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Two Early Modern Concepts of Mind: Reflecting Substance vs. Thinking Substance EMILY MICHAEL FRED S. MICHAEL 1, KRISTELLER POINTS OUT that during the medieval period the doctrine that "the soul is incorporeal and by nature immortal.., became a part of standard medieval doctrine, more or less taken for granted by everybody, and especially the followers of Augustine, but it was rarely challenged or discussed in detail."' During the early seventeenth century, a strikingly large number of works were expressly dedicated to the detailed discussion of immortality as a serious philosophical problem. ~ Why the soul's immortality became so central We gratefully acknowledge that research for this project was supported by an N.E.H. Fellowship and by a grant from the American Philosophical Society. All translations are our own, unless otherwise noted. ' P.O. Kristeller, "The Immortality of the Soul," Renaissance Concepts of Man and Other Essays (Harper & Row: New York, 1972), 99. See also 3o-31: "the doctrine of immortalitydid not play a major role in medieval thought, especially not during the thirteenth and fourteenth centuries when the teachings of Aristotleand his commentators tended to prevail." 2 For example, see Hieronymus Pontanus, De Immortalitate Animae (1597); Sir John Davies, Poem on the Immortality of the Soul (London, 1619); M. Mersenne, "Spiritualityand Immortality of the Soul," Impiety of the Deists (Paris, 1624), esp. 116-21; F. Licetus, De animarum rationalium immortalitate... 0629, fol., Genoa, 1631); A. Oregius (Cardinal), Aristotelis vera de rationalis animae immortalitate sententia. . . explicata, etc. (163~); Jean De Silhon, De l'Immortali# de l'ame (Paris, 1634); David Buchanan, "Arguments Proving the Immortality of the Soul," Historia Animae Humanae (Paris, 1636; 2d edition, 1637)[Buchanan's Historia is noted as "Buc."]; Edward Reynolds, "Of the Soule's Immortality," Treatise of the Passions and Faculties of the Soul (London, 164o); P. Athanasius, Tractatus tres, primus.., anima immortalitate (1643); P. Gassendi, "Esse Animos Hominum Immortaleis , Contra Epicurum" Animadversiones in Decimum Librum Diogenis Laertii (Leiden: G. Barbier, 1649), vol.l: 549-6o9, and "De Animorum Immortalitate," Opera Omnia (Lyons, 1658), vol.9: 62o-58 [Gassendi's Animadversions is cited as "G. Anim" and Gassendi's Opera Omnia is noted as [29] 3 ~ JOURNAL OF THE HISTORY OF PHILOSOPHY ~7:1 JANUARY 1989 an issue during this period is an interesting, though largely unexamined, question.3 Through considering this question, we became aware of a seventeenthcentury non-Cartesian dualism, presented, for example, by Gassendi, in which two substances were distinguished not as a thinking and an inert substance respectively, but rather as an incorporeal substance capable of non-imagistic reflective cognition and a corporeal substance capable, at best, only of the reception and processing of sense ideas, but not of perceiving itself. The terms 'reflection' and 'idea' were used as technical terms to denote self-conscious awareness and sense cognition respectively, which, in turn, were analyzed as the distinctive cognitive activities of the human understanding and the brain. The understanding, an incorporeal reflecting substance, and the brain, a corporeal sensitive substance, each have their distinctive cognitive activities, objects and contents. With this insight, we looked at Descartes with new eyes. We realized that Descartes' claim that he wishes to demonstrate the independence and distinctness of mind and body to prove that the human soul is immortal is a consistently repeated refrain that goes largely unnoticed by contemporary commentators . Some commentators go so far as to question Descartes' genuineness in such statements, but though this may represent only a part of Descartes' complex motivation, it seems most unlikely that Descartes would have been deceptive about his desire to prove the soul's immortality in personal letters to such friends as Mersenne or Regius.4 Further, following the pattern noted above, the first edition of the Meditations (1641) was entitled: Meditations on First Philosophy in which the Existence of God and the Immortality of the Soul is Demonstrated.5 This makes more pressing the question of why immortality played so dominant a role in seventeenth-century psychology. In what follows, we will consider this question. We will examine the context "G"];W. Charleton, TheImmortalityof theHuman Soul (London, 1657);Henry More, Immortalityof the Soul, (London, 1662); K. Digby, Two Treatises... the ImmortalityofReasonableSoules(London, 1665); R. Baxter...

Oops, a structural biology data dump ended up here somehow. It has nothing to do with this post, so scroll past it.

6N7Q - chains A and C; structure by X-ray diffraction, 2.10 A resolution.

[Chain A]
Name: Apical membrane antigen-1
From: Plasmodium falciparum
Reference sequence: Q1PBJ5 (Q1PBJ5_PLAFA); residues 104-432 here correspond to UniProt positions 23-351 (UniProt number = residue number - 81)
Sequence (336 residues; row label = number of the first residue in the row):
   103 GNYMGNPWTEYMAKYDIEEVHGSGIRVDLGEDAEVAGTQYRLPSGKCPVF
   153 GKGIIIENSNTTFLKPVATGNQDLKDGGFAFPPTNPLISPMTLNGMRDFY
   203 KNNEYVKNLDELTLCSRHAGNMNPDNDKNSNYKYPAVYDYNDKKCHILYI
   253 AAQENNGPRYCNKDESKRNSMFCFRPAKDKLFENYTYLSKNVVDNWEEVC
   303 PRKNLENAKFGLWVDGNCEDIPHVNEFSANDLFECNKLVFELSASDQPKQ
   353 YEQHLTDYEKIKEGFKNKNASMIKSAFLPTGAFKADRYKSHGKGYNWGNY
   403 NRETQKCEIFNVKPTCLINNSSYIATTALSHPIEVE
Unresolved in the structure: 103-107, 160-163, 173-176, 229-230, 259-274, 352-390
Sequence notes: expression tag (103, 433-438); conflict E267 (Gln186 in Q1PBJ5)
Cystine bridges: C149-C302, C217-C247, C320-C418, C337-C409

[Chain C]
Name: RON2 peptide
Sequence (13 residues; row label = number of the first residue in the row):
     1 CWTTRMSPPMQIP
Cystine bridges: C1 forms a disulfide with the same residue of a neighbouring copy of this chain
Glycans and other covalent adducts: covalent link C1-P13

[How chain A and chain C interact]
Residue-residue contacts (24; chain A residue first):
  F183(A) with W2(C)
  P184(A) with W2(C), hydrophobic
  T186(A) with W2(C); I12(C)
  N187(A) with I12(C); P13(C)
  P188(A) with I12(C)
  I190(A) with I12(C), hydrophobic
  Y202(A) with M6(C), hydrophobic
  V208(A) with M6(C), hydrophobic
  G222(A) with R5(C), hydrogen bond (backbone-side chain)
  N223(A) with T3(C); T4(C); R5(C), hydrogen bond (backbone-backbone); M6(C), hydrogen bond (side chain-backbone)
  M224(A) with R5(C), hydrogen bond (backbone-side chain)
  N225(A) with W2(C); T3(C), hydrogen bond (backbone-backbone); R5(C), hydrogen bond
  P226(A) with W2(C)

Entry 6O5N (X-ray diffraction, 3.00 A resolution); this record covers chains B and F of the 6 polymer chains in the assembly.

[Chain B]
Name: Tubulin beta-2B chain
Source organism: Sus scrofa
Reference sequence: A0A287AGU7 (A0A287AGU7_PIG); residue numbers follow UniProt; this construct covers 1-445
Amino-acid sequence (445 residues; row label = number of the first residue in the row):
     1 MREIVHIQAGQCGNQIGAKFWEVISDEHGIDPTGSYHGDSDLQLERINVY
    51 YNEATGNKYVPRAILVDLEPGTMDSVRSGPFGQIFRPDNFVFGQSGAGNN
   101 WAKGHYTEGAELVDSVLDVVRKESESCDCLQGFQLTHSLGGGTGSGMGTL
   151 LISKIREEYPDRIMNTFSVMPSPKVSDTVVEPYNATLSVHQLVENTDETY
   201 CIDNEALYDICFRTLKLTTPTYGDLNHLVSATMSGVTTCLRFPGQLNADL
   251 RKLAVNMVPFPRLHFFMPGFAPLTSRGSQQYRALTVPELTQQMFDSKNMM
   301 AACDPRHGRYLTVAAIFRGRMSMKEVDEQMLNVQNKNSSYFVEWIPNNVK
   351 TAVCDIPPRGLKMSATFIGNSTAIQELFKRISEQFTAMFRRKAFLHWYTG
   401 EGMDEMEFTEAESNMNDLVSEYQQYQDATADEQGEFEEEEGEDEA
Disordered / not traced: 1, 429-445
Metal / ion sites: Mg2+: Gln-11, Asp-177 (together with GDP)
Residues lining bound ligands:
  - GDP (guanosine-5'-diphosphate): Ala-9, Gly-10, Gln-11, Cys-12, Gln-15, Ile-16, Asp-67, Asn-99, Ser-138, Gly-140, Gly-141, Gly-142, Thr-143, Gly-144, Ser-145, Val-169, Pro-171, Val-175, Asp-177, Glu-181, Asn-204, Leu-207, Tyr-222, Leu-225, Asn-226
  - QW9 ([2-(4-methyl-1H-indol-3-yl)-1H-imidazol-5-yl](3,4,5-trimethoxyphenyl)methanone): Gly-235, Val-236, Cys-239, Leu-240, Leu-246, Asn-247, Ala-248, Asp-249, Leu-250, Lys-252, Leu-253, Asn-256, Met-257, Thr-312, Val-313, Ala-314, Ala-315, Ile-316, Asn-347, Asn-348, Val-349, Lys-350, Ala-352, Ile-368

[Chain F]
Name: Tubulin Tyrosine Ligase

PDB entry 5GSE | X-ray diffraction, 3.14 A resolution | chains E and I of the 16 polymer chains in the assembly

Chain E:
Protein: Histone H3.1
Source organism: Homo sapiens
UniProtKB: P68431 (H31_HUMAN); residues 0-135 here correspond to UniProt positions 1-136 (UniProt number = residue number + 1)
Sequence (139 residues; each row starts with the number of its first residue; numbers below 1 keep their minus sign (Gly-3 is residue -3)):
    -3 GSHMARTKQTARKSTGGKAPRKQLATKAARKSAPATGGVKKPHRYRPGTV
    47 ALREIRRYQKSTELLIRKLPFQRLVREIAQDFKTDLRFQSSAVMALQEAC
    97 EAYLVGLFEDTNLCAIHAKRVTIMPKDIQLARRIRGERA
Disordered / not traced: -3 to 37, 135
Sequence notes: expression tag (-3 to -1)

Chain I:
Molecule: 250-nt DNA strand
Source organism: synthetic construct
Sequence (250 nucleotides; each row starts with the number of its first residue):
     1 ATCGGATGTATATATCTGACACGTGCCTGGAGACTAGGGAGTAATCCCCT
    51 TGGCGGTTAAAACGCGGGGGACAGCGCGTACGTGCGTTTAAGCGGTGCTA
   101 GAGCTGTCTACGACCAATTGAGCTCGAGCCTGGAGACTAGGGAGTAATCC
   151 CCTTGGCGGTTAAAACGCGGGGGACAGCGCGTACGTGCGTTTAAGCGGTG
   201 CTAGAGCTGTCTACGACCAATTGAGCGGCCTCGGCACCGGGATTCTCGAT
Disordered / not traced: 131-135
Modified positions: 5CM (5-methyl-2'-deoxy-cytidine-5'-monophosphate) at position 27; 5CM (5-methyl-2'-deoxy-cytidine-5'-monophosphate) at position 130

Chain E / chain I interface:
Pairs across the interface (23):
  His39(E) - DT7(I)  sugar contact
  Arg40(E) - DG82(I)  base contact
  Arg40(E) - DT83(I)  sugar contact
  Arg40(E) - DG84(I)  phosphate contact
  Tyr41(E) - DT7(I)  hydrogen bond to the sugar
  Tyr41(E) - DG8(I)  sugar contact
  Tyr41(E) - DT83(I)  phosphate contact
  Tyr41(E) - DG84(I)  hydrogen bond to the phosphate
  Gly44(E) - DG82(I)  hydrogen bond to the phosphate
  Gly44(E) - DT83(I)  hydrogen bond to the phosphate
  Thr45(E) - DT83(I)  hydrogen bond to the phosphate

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Additional Information

ISSN
1538-4586
Print ISSN
0022-5053
Pages
pp. 29-48
Launched on MUSE
2008-01-01
Open Access
No
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